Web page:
Meanwhile, other central bank activity saw Norway leave rates unchanged at 1.50% as core inflation there remains above their 2.0% target. NOK’s response was essentially nil. Indonesia cut rates by 25bps, as widely expected, its fourth consecutive rate cut, and although the rupiah is ever so slightly softer this morning, -0.2%, its performance this year has been pretty solid, having gained 2.3% YTD. Finally, the Turkish central bank cut rates by a surprising 250bps this morning, much more than the 100bps expected. If you recall, President Erdogan has been adamant that higher interest rates beget higher inflation, and even fired the previous central bank head to replace him with someone more malleable. Interestingly, a look at Turkish inflation shows that it has been falling despite (because of?) recent rate cuts. And today, despite that huge cut, the initial currency impact was pretty modest, with the lira falling 0.5% immediately, but already recouping some of those losses. And in the broader picture, the lira’s recent trend has clearly been higher and remains so after the cut.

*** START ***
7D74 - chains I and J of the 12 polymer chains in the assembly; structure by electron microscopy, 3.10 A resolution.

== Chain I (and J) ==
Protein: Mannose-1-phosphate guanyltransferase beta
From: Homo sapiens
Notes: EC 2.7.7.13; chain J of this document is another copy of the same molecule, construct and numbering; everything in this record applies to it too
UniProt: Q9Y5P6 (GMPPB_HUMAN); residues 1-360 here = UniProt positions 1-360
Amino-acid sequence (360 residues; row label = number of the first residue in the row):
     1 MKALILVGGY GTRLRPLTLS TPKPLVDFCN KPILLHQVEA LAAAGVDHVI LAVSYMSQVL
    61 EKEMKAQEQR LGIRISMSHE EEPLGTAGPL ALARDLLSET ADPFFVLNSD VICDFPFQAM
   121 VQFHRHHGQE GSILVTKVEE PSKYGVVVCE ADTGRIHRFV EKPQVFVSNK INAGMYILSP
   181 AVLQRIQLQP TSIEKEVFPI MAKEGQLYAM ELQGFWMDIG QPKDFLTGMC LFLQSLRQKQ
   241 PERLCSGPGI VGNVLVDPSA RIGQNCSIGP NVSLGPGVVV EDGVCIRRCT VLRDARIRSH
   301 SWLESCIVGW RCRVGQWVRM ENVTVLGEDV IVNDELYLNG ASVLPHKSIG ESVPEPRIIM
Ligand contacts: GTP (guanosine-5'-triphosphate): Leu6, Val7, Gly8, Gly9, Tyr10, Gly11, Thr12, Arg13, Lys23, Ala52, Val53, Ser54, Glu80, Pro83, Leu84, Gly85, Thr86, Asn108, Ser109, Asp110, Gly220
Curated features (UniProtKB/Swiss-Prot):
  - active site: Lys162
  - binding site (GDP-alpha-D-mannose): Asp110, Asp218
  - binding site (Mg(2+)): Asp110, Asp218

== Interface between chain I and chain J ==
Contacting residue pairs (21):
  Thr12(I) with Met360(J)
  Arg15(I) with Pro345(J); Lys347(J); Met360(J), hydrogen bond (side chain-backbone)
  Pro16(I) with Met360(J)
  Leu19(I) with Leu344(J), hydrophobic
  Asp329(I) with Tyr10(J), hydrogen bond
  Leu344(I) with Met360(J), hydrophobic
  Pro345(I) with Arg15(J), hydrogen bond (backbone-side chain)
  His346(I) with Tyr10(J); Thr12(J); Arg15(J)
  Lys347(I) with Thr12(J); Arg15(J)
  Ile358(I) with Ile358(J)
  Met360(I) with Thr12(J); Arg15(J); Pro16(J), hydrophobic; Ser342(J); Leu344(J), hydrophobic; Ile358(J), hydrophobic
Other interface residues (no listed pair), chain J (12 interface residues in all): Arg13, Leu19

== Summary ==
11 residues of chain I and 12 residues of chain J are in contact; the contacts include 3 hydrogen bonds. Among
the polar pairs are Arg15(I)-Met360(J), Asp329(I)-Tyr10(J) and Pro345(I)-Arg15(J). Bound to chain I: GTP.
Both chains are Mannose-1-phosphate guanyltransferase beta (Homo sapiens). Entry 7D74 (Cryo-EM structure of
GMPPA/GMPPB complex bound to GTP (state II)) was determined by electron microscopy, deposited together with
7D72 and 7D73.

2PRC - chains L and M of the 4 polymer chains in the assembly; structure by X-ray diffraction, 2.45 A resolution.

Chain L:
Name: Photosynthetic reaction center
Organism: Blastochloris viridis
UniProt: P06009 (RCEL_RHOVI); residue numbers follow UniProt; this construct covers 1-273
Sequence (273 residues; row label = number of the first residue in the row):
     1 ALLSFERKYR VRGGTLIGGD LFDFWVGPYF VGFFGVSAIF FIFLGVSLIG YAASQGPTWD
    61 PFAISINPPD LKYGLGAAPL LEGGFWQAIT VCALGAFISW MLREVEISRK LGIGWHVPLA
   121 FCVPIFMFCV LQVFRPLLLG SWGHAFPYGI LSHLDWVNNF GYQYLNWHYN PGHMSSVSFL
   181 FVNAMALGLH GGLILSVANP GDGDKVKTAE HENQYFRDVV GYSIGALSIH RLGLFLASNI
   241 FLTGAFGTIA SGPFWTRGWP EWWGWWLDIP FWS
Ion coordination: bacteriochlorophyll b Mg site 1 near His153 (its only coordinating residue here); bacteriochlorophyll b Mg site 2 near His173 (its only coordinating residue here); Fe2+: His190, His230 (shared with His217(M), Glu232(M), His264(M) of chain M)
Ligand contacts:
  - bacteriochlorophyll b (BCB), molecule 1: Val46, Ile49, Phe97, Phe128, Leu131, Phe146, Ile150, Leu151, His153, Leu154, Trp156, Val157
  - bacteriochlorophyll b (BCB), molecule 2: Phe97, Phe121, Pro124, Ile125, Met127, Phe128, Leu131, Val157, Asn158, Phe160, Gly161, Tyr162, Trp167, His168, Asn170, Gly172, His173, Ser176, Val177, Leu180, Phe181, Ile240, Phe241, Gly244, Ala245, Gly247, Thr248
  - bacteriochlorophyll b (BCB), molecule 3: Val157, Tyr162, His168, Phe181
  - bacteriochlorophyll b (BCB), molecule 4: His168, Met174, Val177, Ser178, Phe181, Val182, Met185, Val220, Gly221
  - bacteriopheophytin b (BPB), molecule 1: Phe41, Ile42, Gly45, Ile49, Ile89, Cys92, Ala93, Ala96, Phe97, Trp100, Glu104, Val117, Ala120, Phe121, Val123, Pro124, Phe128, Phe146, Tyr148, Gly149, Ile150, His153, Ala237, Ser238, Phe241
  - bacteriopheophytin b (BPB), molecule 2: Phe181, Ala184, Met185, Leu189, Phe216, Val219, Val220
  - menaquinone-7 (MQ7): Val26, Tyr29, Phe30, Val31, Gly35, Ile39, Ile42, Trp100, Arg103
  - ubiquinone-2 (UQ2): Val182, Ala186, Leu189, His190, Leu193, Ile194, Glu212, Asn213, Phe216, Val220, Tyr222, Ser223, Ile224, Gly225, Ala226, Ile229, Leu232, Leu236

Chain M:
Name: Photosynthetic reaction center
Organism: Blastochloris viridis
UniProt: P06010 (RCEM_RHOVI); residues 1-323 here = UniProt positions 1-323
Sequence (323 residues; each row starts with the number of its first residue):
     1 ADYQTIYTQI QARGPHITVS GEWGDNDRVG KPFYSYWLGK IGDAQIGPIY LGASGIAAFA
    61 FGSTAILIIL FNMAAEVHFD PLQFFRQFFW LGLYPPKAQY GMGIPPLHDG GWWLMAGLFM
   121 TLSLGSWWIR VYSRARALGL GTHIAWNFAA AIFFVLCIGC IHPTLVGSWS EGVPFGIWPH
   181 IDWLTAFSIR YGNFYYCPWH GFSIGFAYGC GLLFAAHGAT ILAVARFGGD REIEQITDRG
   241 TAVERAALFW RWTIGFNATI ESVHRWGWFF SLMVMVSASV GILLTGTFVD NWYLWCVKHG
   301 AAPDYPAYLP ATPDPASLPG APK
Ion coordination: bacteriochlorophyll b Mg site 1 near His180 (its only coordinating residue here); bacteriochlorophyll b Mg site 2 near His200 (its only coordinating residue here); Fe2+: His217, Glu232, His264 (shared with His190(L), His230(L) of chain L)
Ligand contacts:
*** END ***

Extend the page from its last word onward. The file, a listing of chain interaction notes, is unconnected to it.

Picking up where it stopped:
On the data front we saw PMI data from the Eurozone and it simply reinforced the idea that the Eurozone is heading into a recession. Germany’s numbers were worse than expected (Manufacturing 41.9, Composite 48.6) which was enough to drag the Eurozone data down as well (Manufacturing 45.7, Composite 50.2). It seems clear that when Germany reports their Q3 GDP next month it will be negative and Germany will ‘officially’ be in a recession. It is data of this nature that makes it so hard to turn bullish on the single currency. Given their economic travails, the Teutonic austerity mindset, which was enshrined in law, and the fact that the ECB is essentially out of bullets, it is very difficult to have a positive view of the euro in the medium term. This morning, ahead of the ECB policy statement, the euro is little changed, and I see no reason for it to move afterwards either.